Courtney Howard is a LAFCA, CCA, OFCS and AWFJ member, as well as a Rotten Tomatometer-approved film critic. Her work has been published on Variety, She Knows and Awards Circuit.
Courtney Howard // Film Critic
Rated R, 88 minutes
Directed by: Dave Franco
Director Dave Franco’s THE RENTAL doesn’t do a whole heck of a lot to stray from expected formulas in a genre filled with remote cabins in the woods, ghosts of the past haunting the present and weirdo stalkers looking to murder youths gone wild. This horror-thriller, written by Franco and mumblecore king Joe Swanberg, centers on a celebratory weekend between two secretive couples souring and turning sinister once a mysterious voyeur makes himself an uninvited guest. While Big Sur’s jagged cliffs and inhospitable shoreline provide the perfect backdrop for the rocky relationships’ ruination, the dramatics hoping to catch these characters in an undertow are far less than powerful and fail to knock anyone off their feet. This is a dreadfully pointless picture.
After closing a big deal for their company, Charlie (Dan Stevens) and his work partner Mina (Sheila Vand) are looking to rent a vacation home hoping to surprise their significant others – Charlie’s personality-bereft wife Michelle (Alison Brie) and Mina’s quick-tempered boyfriend/ Charlie’s ex-convict brother Josh (Jeremy Allen White). And they’ve found a perfect one located in a fairly secluded hamlet. Well, almost perfect. The intense, casually racist caretaker Taylor (Toby Huss) doesn’t exactly get off on the right foot with his weekend tenants. Before their arrival, he’d suspiciously denied Mina’s rental application because of her Middle Eastern heritage. Mina and Josh have also broken the rental’s rules of no dogs allowed, smuggling their French Bulldog Reggie onto the property.
As the two pairs settle in for an uninhibited weekend of relaxation, they start to take stock of their relationships and life’s entanglements. Fissures in both couple’s romances appear. Michelle confesses to Josh she’s jealous of Mina working so close to her husband and Josh confesses to her about his co-dependency towards Mina. It also comes out that Charlie cheated a lot in his past so Michelle, who surprisingly is blindsided by this news, has reason to worry. When drugs are introduced into the mix, Charlie and Mina find themselves in a pickle.
Franco finds unsettling power in static shots and dissolves, especially in the opening drive sequence, recalling THE SHINING’s drive to the Overlook Hotel. Further atmospheric tension is crafted through steadied close-ups where the creepy peeper is spying on the couples, his belabored breathing echoing in a cavernous divide. It’s also commendable that the filmmakers don’t kill the dog, given the film’s genre. However, he’s maddeningly neglected quite a few times and used as a device when needed.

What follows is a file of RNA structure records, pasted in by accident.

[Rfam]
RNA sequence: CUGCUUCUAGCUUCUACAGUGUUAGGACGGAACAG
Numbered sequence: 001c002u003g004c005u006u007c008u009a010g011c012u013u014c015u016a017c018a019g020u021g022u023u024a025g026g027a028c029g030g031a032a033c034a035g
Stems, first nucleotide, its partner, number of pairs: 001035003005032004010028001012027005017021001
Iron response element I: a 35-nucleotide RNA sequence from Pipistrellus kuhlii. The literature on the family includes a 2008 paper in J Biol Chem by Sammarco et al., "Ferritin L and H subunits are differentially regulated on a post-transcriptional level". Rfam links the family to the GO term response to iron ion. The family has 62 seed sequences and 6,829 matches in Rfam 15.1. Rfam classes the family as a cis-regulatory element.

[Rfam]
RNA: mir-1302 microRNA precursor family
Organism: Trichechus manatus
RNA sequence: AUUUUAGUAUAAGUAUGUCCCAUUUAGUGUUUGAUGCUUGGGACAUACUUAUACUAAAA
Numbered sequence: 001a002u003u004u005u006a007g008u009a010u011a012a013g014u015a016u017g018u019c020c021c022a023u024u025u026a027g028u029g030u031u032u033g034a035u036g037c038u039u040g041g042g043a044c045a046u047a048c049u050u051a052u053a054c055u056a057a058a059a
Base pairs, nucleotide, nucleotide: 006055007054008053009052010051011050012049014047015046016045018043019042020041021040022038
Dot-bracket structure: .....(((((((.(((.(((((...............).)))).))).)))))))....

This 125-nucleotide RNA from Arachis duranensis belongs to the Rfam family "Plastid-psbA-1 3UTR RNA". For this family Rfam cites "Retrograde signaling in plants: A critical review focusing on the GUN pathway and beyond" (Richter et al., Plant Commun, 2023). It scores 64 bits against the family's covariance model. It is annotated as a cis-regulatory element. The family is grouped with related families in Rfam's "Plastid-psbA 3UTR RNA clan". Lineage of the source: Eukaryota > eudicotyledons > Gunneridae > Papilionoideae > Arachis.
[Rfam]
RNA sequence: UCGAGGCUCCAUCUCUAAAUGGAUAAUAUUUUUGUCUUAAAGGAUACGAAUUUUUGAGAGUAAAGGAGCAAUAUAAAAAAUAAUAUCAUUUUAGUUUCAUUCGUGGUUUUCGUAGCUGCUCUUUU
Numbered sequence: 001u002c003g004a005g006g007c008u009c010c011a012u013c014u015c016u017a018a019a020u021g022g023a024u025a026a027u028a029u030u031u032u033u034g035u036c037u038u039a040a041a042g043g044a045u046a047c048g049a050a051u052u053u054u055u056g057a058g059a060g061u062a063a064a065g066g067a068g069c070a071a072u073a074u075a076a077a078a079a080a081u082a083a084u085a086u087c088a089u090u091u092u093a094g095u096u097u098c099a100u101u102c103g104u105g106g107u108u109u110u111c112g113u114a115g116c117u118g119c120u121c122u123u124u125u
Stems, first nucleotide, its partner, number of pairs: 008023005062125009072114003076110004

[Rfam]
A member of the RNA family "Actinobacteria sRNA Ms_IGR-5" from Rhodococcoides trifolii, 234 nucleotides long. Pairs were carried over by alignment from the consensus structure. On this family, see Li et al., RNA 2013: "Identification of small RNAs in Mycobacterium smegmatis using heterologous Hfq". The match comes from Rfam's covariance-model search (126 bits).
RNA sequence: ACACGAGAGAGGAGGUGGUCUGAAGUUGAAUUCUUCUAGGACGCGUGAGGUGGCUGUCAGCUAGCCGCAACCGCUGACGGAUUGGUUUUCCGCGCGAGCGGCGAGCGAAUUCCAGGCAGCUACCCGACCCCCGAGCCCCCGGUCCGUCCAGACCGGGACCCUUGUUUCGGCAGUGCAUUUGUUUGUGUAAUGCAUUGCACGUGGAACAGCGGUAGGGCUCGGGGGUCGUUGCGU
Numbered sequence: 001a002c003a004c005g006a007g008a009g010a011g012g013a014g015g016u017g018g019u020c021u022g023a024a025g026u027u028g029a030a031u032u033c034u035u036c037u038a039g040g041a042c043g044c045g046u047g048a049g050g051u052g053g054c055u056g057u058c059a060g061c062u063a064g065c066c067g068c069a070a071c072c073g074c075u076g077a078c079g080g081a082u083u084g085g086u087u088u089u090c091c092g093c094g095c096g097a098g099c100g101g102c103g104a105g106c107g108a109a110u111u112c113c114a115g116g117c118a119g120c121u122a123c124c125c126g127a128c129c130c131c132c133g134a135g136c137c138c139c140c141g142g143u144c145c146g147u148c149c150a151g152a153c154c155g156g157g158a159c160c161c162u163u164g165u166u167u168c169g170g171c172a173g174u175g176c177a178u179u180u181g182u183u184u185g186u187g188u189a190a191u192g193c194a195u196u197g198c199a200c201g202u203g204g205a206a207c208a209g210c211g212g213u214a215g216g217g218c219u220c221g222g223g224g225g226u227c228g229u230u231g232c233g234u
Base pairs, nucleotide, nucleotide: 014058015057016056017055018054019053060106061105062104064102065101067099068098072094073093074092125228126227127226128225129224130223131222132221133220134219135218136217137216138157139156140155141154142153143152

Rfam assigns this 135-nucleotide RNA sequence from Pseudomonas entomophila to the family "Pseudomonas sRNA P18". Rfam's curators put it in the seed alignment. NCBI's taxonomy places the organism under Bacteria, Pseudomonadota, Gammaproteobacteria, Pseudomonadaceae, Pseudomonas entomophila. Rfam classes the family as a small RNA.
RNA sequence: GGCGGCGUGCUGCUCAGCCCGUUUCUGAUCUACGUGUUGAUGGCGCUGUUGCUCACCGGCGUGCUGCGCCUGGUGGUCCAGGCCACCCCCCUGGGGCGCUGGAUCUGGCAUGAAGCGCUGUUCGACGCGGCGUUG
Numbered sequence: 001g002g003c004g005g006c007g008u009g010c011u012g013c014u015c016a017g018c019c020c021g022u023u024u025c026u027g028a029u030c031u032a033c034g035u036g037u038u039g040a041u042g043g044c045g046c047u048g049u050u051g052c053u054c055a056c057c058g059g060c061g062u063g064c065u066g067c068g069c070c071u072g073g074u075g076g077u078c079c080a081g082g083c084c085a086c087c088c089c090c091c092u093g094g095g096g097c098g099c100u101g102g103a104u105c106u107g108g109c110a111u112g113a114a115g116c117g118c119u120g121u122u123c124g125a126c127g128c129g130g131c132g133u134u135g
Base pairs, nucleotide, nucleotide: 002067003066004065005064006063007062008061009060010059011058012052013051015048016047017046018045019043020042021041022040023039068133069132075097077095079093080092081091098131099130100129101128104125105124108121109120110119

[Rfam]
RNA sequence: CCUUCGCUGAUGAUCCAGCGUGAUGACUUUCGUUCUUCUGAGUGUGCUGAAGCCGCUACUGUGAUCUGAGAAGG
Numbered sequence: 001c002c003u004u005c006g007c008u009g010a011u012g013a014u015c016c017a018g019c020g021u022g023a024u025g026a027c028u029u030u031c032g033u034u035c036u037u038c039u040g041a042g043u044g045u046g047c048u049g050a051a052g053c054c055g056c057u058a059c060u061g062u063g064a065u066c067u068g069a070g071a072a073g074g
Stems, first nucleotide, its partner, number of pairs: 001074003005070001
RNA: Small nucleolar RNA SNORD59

There’s not much else that works successfully. Romantic discord dominates rather than the slasher shenanigans as the premise and trailer promise. This isn’t about the murderer’s kill count; instead it’s about how the slights they’ve caused each other have already killed their relationships. Though that’s an admirable sentiment, it’s ham-handedly executed in this genre mash-up. It becomes a chamber piece representing morality: Will their guilty consciences force them to confess their innermost feelings, or are these problems going to be repressed? Is a psychopathic murderer the problem, or will they figure out they’re actually the problem?
Not only do Franco and Swanberg lay down clichéd scenarios and predictable struggles for their characters to explore, they also employ obtuse red herrings and obvious breadcrumbs. Whether it be a missing telescope or a hot tub needing service, Taylor finds an excuse to return. There are moments where they try too hard to conjure fear, like when Mina and Josh find a suspicious locked storage area under the deck. Mina calls it “creepy.” It’s not. Lots of properties have owner’s closets that are off-limits to renters. The only difference is this one is outdoors. Danny Bensi and Saunder Jurriaans’ score is tasked with the heavy lifting, surprising audiences with cheap jump scares, which aren’t the least bit scary.
Franco and Swanberg eschew traditional structure, seemingly free-forming their plot, character quirks and situational hijinks. It all builds to a unspectacular end – one that sequel-baits during the end credits. This proves particularly annoying, because if they had laid out their three acts properly, the picture wouldn’t drag in act two and would feel deeply satisfying in act three’s payoff. As is, this one won’t scare you into cancelling your Airbnb reservation. It’ll hardly terrify you enough to arm your home alarm.
THE RENTAL opens in select drive-ins, theaters and on demand on July 24.